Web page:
on federal legislation and the Supreme Court.
There were once 30 clinics performing abortions in Missouri. Now there’s just one. It’s on the front line of a battle to defend a woman’s right to choose.
By US correspondent Kathryn Diss
Published 4 Aug 2021
Colleen McNicholas is always watching her back. The location of her family home is protected. The perimeter is guarded with security cameras and alarm systems. Her child’s identity is kept secret. As she drives to work, she checks her rear-view mirror to make sure no-one is following. She never takes the same route two days in a row.
It’s not the typical routine for a doctor travelling to their surgery. But in the conservative mid-west state of Missouri, Dr McNicholas’s line of work makes her and her family a target for extremism. She’s a doctor at the state’s last abortion clinic, the only centre still providing safe and legal abortions for a population of 1.1 million women. If the powerful anti-abortion lobby gets its way, it too could soon be shut down.
Sarah Varney, Physician’s Weekly
Aug 2, 2021
Not so long ago, laws governing abortion in Massachusetts and Rhode Island were far more restrictive than those in the Deep South, as state legislators throughout New England regularly banned the procedure, no matter the circumstances, during the 1960s and ’70s.
Nowadays, however, the American South represents a hub of anti-abortion fervor, home to a series of laws and regulations that have eroded Roe v. Wade, as liberal states in the Northeast and elsewhere have enacted laws to codify that landmark 1973 Supreme Court decision.
August 2, 2021
Just a quick walk through the parking lot of Choices-Memphis Center for Reproductive Health, in this legendary music mecca, speaks volumes about access to abortion in the American South. Parked alongside the polished SUVs and weathered sedans with Tennessee license plates are cars from Mississippi, Arkansas, Florida and, on many days, Alabama, Georgia and Texas.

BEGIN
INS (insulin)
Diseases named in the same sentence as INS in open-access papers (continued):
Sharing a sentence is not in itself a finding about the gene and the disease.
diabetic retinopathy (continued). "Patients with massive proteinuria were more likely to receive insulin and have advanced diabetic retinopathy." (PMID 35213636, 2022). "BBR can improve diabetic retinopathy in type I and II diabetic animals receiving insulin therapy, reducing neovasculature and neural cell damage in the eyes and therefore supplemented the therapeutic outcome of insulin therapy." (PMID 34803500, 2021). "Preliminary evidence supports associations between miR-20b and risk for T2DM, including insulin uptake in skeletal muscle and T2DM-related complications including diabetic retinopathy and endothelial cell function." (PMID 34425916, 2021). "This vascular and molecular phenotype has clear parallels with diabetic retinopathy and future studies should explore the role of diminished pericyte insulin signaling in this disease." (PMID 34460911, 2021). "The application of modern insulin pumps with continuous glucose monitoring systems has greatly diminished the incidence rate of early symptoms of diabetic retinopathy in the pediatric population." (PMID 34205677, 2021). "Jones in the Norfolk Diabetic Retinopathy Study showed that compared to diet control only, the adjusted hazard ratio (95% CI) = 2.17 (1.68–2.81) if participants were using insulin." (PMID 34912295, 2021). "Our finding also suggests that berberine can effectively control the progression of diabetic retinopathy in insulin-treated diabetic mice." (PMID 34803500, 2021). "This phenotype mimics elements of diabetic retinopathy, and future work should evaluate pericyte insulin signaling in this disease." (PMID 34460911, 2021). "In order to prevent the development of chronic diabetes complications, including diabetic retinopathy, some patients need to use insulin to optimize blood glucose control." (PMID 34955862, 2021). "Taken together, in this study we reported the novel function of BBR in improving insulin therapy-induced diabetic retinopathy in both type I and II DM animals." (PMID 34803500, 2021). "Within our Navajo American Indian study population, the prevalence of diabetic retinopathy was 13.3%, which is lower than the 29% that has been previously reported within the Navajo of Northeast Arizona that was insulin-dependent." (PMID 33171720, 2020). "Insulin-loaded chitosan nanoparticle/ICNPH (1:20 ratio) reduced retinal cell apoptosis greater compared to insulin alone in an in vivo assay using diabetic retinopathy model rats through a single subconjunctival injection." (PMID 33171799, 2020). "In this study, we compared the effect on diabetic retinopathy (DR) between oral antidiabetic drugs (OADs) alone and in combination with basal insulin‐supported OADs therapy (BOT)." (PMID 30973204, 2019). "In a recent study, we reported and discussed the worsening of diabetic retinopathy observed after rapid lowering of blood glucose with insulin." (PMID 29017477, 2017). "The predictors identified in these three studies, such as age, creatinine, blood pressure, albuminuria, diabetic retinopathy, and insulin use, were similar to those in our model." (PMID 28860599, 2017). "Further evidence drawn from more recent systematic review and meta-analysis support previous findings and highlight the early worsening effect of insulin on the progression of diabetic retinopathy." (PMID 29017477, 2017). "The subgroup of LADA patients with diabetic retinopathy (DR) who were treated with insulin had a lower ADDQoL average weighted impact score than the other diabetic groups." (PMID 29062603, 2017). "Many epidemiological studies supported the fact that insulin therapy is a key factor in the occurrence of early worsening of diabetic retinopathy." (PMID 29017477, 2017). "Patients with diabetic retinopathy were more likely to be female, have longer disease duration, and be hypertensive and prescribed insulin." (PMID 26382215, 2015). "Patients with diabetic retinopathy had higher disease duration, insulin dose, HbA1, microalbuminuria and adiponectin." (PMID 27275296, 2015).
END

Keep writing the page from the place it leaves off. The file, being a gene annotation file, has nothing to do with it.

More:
Choices is one of two abortion clinics in the Memphis metro area, with a population of 1.3 million. While that might not seem like much for women seeking a commonplace medical procedure, it represents a wealth of access compared with Mississippi, which has just one abortion clinic for the entire state of 3 million people.
The practice of conscientious objection means doctors can refuse or deflect requests for a variety of services, including abortion—and in many provinces, they're not even obligated to provide a referral.
Updated July 22, 2021
Chantal had already performed all the mental gymnastics.
About eight years ago, the then-23-year-old woman from southern Alberta had accidentally become pregnant, and weighed her options. She settled on having an abortion, the best choice for her in that moment of her life. She booked an appointment with her doctor, one of only a small handful in her community, to request a referral—a requirement in Alberta then. When the time came to meet, she sat in his office and laid her cards out.
Law, which was set to take effect on Friday, was approved by Republican-led legislature and signed by Asa Hutchinson
Maya Yang and agencies
Wed 21 Jul 2021
A federal judge on Tuesday blocked a law passed in Arkansas that would ban
nearly all abortions.
The law, which was set to take effect on Friday, had been approved by
Arkansas’s Republican-led legislature and signed by the state’s Republican
governor, Asa Hutchinson.